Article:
ISLAMABAD >> When a friend told Hussain Liaquat that police officers in the Pakistani capital might be checking cars for anything red or heart-shaped the night before Valentine’s Day, he decided to get creative.
Liaquat, 22, went to the giant Saeed Book Bank in Islamabad and found a poster from “House of Cards,” his girlfriend’s favorite television show. Then he went in search of the perfect romance novel.
“I decided not to buy her balloons and chocolates, to avoid police confiscating them,” the mathematics student said, leafing through a copy of Erich Segal’s “Love Story.”
“Someone told me this is like the ‘Romeo and Juliet’ of the 20th century,” he said. “I think I’ll get it.”
Like many other couples in this city of 2 million, Liaquat and his girlfriend celebrated Valentine’s Day below the radar. Last year, the Islamabad High Court banned Valentine’s celebrations across Pakistan, deeming them “against the teachings of Islam” and a sign of growing Western influence.
So, for the second year in a row, red “I Love You” balloons and heart-shaped boxes of chocolates were essentially contraband. Police officers in Islamabad searched through streets and shops in recent days looking for Valentine’s Day sales. A concert by Atif Aslam, a popular heartthrob singer, that had been scheduled for Wednesday was postponed.
Some restaurant managers reported receiving calls from unknown numbers asking whether boys and girls had exchanged gifts on their premises, and whether they knew of other establishments that might be observing the holiday. A number of florists and gift shops in Islamabad complained that they had lost significant business as customers stayed away.
But there were also many in Islamabad who didn’t mind taking a risk for love — or to make some money — in defiance of the ban.
In the affluent neighborhood F-7, where Obaid Malik, a young businessman, was parked outside a strip of flower shops, sellers elbowed one another to show him the long-stemmed roses he had asked for. Before the ban, the street had typically been jammed the night before Valentine’s Day, but now the shops stood quiet and sellers seemed more desperate than usual to make a sale.
“What does Valentine’s Day have to do with the government? Why are they bothering people?” Malik said as the florists showed him different types of roses. Three defiantly red helium balloons hovered in the back of his car.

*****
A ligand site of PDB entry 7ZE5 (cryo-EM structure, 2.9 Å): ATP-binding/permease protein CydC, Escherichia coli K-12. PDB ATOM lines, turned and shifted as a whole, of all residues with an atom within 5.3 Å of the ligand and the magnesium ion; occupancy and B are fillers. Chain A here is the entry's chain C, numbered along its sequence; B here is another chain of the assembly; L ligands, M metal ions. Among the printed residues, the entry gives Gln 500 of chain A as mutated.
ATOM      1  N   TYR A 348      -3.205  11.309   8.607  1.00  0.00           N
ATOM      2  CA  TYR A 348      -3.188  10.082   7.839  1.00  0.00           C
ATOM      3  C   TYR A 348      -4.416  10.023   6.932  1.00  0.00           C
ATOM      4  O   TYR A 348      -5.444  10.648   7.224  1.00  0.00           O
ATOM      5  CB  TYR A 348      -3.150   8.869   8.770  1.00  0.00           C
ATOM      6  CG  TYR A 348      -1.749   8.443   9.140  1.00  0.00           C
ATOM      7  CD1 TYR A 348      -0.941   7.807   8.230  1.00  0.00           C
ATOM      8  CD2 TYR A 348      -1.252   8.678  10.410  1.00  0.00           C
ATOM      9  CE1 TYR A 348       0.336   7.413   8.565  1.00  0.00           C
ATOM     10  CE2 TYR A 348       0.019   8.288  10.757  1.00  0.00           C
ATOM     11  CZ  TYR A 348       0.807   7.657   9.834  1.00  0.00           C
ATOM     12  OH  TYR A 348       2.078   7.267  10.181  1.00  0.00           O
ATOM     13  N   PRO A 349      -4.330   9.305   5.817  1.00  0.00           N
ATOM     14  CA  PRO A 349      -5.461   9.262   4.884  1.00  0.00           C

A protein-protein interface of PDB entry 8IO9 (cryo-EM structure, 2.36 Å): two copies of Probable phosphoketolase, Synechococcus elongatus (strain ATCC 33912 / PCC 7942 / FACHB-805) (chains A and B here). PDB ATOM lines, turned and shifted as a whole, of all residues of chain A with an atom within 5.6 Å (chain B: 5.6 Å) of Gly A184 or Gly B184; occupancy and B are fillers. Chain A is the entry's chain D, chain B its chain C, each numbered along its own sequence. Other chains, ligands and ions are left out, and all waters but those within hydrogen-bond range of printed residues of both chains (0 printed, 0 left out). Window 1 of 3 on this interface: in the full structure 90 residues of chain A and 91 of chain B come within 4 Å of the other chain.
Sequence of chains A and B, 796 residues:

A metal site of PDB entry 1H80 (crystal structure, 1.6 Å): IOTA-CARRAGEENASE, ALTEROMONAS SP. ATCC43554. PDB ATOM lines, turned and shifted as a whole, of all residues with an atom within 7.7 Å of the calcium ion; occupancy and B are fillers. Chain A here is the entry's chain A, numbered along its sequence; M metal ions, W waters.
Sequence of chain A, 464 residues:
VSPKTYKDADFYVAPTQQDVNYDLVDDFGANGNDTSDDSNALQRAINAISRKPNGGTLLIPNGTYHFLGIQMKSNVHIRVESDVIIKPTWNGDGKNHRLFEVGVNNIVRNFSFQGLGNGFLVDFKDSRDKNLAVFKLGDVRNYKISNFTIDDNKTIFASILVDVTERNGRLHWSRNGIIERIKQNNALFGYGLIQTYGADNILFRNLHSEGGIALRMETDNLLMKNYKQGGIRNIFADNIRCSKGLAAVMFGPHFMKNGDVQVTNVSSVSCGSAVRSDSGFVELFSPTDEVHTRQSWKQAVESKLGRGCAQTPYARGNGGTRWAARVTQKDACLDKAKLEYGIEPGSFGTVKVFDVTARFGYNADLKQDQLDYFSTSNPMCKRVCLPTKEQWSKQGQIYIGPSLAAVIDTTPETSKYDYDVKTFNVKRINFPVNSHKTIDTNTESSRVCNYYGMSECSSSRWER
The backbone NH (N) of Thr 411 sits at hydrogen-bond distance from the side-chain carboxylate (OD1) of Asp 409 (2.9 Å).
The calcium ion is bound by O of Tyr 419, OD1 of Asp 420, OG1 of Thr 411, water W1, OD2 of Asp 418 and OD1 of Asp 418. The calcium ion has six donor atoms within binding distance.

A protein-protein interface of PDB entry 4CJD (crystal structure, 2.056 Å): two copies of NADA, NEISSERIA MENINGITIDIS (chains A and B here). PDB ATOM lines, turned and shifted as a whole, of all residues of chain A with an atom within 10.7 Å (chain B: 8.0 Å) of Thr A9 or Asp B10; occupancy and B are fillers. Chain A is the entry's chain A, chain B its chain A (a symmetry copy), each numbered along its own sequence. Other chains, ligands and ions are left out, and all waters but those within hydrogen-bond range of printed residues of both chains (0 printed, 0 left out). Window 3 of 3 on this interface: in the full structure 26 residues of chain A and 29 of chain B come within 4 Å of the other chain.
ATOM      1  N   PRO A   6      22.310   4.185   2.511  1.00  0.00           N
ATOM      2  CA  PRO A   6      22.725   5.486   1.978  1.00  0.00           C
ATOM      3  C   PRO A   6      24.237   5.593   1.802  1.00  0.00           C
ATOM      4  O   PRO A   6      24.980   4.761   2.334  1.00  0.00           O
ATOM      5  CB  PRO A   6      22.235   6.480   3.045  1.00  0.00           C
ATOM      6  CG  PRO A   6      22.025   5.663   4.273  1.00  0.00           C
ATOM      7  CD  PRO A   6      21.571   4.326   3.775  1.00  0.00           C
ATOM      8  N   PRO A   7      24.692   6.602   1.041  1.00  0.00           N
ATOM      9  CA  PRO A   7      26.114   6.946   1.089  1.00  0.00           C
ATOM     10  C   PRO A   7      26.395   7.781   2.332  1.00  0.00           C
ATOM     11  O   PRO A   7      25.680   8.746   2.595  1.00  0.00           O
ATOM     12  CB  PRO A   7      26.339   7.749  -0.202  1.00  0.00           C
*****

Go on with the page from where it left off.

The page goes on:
“Three balloons because, you know, ‘I love you’ is three words,” he said.
Malik said that he would not take his wife out for Valentine’s Day lunch or dinner this year, but that he planned to surprise her by cooking her breakfast.
“People are still going to go out and do their thing and have fun — maybe just in different ways,” he said. “You can’t ban love.”
Another customer, Shakeel Khan, a banker who was buying white lilies for his mother, said he had taken his fiancée out for a Valentine’s Day dinner over the weekend.
“I had heard of the ban and didn’t know what to expect, so we thought, let’s just get it out of the way,” Khan said. He stood in front of a flower shop filled with white roses, multicolor gladioli and purple chrysanthemums — but there wasn’t a red rose in sight.
The shop’s owner, Muhammad Imran, said the police had warned him not to sell red flowers on Valentine’s Day. So the red roses, he said, were hidden in the back of the shop, where he would lead loyal customers who asked for them.
“My workers have also been calling customers to let them know that home delivery is available this year for the first time,” Imran said, asking that the location of his shop not be disclosed. “Delivery is just safer,” he said with a shrug.
At the Baramda cafe, the manager, Tariq Sohail, glanced at a table on the pavement outside, where a young man and a woman sat smoking and laughing.
“You can ban a day, but you can’t stop people from being together or from falling in love,” he said, breaking into a laugh.
Some restaurants decided online promotions would be safest. “We’ve got a 15 percent discount today, but we only advertised it on Facebook and Instagram,” said a waiter at Nocciola Chocolaterie.
Similarly, a few customers said they had opted for “virtual dates” to avoid possible harassment by the authorities at restaurants.
“My girlfriend can’t get out tonight, so I’ll be Skyping with her,” a university student said over coffee at the upscale Kohsar Market. His friend, a curly-haired young woman, suggested changing Valentine’s Day to Friend’s Day.
“That might work better in Pakistan,” she said. A third friend, wearing a bright red hoodie, disagreed: “No. We need a Valentine’s Day revolution here. That’s what we need.”
In another part of town, police officers shooed away a man who had set up a stall to sell single roses. “We are just doing our job,” one said when asked why they had intervened.
Balloon sellers were also on the lookout for the police. Most had chosen not to sell heart-shaped or red balloons, instead opting for stars, circles and bird- and animal-shaped ones.
But one vendor, Muhammad Akhar, was boldly selling red balloons that read “You Are Mine.”
“If the people who are coming to buy them are not scared,” he said, “then why should I be?”
He was not the only balloon seller taking a stand. Next to a boy offering giant, animal-shaped balloons, another young vendor held some small heart-shaped ones, red and white.
“I didn’t blow them up to their full size,” said the boy, Sarfaraz Ali, looking over his shoulder with an impish smile. “I’ll do it for you if you want one.”
But when he spotted a couple of police officers approaching, he started to back away.
“Madam, please wait for me here,” he said as he bolted, the tiny hearts trailing behind him. “Don’t go away, I’ll be right back!”